1113 Unit 3 Getting Started

1113 Unit 3 Getting Started! (Example) 

Group Example: 

  • Cleveland County Habitat for Humanity

Sociopolitical Issues they engage: 

  • “Building safer, cleaner, and stronger communities” (according to mission statement) 
  • Battling poverty or helping those who’ve encountered hardship in relation to their living space (after a natural disaster, for example)
  • Homelessness

Values they enact: 

  • Community, Safety, Self-Reliance, Strength, Perseverance, Equity, Quality of life

Potential Sources: 

Interview/Observation: 

  • You can interview a current or past volunteer
  • You can interview someone who works in the organization (at the local level)
  • You can interview someone that does similar work in order to gain more perspective on the work that the organization does. 
  • You can observe a past event through YouTube or even social media. A lot of organizations share video clips of events. You may even find this on a website. If you can’t find an event on the main website, or your local website, you may find one on the website of another state or county that you could use as an example. 
  • You can observe a future event by attending. This is not always an option in the timeframe you have to complete the assignment. But if it is, it’s often a great way to gather more insight and research. And gives you a chance to potentially meet others that might let you interview them. 

Polling: 

  • Some students in the past have created questionnaires or polls that they found useful in this paper. 
    • For example, you might poll a certain number of students on campus and ask them if they’ve ever heard about your group (in this example, Habitat for Humanity). You might ask them how often they volunteer. Or how important they think it is to volunteer. Or if they’ve ever known someone affected by homelessness (or whatever your sociopolitical issue is). You might be surprised at the interesting information you can collect that will set your paper apart from someone else who might have chosen the exact same group.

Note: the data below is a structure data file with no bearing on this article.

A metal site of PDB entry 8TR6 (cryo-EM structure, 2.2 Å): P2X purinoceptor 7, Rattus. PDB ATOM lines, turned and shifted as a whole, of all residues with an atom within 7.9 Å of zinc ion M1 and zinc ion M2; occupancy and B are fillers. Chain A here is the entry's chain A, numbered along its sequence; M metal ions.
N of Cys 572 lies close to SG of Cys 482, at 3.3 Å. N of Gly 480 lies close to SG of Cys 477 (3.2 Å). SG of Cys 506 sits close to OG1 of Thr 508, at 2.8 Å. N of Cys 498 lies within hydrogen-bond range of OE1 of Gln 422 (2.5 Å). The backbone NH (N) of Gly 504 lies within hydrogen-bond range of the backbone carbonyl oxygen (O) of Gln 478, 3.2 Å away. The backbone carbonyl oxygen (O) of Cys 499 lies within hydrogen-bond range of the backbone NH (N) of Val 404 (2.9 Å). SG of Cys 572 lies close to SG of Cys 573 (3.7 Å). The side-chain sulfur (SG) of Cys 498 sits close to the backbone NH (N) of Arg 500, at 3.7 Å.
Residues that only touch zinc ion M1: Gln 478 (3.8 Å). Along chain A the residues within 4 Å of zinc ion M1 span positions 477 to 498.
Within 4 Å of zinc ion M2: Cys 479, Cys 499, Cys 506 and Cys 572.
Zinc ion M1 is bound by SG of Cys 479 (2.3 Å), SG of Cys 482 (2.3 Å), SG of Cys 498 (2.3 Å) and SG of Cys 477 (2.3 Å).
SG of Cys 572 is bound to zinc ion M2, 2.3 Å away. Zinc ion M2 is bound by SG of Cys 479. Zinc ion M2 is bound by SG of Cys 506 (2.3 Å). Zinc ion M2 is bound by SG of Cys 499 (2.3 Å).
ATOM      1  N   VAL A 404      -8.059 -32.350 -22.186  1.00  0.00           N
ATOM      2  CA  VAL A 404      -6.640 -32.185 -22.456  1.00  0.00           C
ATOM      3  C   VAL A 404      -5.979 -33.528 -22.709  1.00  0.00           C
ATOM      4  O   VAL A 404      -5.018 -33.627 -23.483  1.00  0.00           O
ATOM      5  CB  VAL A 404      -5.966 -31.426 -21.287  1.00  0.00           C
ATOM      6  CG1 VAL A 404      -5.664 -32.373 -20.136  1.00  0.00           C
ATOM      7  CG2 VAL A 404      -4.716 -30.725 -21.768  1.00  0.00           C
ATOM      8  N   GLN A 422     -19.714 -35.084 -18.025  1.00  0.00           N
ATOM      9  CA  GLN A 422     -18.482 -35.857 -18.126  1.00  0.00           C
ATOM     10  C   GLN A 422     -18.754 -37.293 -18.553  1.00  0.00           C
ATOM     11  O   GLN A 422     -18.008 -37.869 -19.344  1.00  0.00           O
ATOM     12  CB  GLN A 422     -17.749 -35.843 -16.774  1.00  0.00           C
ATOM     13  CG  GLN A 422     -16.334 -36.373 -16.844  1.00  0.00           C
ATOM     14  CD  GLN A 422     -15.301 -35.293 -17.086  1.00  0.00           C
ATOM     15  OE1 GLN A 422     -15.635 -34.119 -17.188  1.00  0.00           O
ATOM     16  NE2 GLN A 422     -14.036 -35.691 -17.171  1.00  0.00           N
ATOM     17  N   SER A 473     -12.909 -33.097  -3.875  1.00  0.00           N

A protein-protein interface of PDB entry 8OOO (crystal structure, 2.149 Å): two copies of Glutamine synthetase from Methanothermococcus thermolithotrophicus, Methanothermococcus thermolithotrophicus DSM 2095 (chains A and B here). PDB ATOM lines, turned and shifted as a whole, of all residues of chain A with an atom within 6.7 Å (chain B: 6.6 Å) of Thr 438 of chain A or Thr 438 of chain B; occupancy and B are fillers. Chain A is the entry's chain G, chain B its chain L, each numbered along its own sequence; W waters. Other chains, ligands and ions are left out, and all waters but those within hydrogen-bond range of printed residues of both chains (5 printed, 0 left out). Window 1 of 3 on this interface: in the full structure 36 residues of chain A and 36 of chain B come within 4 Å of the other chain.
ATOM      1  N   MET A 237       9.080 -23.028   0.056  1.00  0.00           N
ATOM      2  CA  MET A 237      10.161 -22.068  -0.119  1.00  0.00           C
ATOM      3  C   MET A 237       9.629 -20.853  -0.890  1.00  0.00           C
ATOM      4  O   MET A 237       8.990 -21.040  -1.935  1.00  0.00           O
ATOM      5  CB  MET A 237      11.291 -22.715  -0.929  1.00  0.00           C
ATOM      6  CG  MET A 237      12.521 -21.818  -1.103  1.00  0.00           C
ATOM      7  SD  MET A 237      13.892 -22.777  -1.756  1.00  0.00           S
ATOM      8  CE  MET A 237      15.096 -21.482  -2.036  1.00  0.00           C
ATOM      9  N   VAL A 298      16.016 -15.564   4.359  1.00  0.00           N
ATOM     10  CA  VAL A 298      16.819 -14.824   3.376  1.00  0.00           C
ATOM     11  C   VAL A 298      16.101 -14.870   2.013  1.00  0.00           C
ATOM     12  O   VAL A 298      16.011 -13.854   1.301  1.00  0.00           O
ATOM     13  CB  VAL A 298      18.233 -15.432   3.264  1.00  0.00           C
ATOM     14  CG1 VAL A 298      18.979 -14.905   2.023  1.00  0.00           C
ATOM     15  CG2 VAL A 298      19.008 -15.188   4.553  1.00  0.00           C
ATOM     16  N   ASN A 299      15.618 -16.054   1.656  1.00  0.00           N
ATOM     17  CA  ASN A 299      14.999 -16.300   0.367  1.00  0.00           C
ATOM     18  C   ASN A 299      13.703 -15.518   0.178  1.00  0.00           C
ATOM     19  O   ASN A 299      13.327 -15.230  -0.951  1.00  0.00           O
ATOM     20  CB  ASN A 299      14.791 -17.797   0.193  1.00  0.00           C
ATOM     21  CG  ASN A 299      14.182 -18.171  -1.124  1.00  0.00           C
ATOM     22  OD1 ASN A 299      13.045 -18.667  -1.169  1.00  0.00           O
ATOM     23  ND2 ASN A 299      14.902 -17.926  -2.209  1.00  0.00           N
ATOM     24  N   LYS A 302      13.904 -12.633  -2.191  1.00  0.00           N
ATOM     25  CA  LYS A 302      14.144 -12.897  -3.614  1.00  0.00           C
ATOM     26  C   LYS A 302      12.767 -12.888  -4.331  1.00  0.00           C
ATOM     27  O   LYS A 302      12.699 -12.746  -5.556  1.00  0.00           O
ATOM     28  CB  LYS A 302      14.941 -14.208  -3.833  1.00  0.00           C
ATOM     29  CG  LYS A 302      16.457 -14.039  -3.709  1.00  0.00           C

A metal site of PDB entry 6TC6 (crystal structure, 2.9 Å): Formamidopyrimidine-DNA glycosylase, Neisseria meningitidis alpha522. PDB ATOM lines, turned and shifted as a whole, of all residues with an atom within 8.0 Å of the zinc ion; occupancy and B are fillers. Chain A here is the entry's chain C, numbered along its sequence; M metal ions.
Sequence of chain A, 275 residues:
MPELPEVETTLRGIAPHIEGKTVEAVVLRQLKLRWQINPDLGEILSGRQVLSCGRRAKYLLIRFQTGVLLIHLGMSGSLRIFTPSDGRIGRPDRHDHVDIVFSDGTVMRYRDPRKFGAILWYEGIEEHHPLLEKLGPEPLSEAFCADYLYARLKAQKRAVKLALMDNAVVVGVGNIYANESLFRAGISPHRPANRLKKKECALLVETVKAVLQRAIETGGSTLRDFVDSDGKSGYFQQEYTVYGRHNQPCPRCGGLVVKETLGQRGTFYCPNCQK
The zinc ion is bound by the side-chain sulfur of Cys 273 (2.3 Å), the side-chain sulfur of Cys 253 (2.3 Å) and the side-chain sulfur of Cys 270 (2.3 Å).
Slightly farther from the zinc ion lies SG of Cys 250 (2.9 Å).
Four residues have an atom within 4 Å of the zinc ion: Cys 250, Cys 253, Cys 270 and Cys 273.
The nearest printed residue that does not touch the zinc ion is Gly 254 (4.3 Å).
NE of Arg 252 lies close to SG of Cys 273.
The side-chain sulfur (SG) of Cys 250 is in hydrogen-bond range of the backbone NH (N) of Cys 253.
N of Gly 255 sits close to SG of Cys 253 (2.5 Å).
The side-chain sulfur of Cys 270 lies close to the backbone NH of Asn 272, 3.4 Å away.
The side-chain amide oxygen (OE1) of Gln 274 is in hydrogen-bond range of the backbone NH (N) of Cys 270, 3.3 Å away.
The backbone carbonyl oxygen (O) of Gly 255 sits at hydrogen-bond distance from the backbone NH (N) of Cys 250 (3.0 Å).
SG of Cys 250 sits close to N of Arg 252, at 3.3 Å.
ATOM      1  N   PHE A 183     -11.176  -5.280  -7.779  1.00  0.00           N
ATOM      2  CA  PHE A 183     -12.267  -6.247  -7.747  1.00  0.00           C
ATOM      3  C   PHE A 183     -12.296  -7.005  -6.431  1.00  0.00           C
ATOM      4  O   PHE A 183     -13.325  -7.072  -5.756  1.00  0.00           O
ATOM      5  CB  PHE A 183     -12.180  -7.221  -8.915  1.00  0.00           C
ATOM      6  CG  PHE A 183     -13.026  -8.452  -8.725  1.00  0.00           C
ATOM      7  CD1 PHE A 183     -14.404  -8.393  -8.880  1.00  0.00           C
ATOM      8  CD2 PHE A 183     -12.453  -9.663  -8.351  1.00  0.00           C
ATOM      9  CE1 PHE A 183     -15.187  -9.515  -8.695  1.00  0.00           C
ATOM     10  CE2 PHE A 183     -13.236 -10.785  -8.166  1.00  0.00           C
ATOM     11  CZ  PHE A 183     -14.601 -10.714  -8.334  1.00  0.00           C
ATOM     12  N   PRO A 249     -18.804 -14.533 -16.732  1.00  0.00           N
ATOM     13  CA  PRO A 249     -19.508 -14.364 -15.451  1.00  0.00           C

• NOTE: There are so many ways to gather information that will allow you to offer a nuanced analysis of your group and the issue with which they engage. And don’t forget the values component. If your group participates in volunteer work, you might find an article that talks about the psychological benefits of volunteering. Or one that talks more about the issue your group deals with. Think outside the box in order to really show off your research and analysis skills. Find something that you connect with and tell us about that connection. Or find something you think your classmates will identify with so you can better connect with them. 

Copyright, 2022, Lamanda Beesley Conrad

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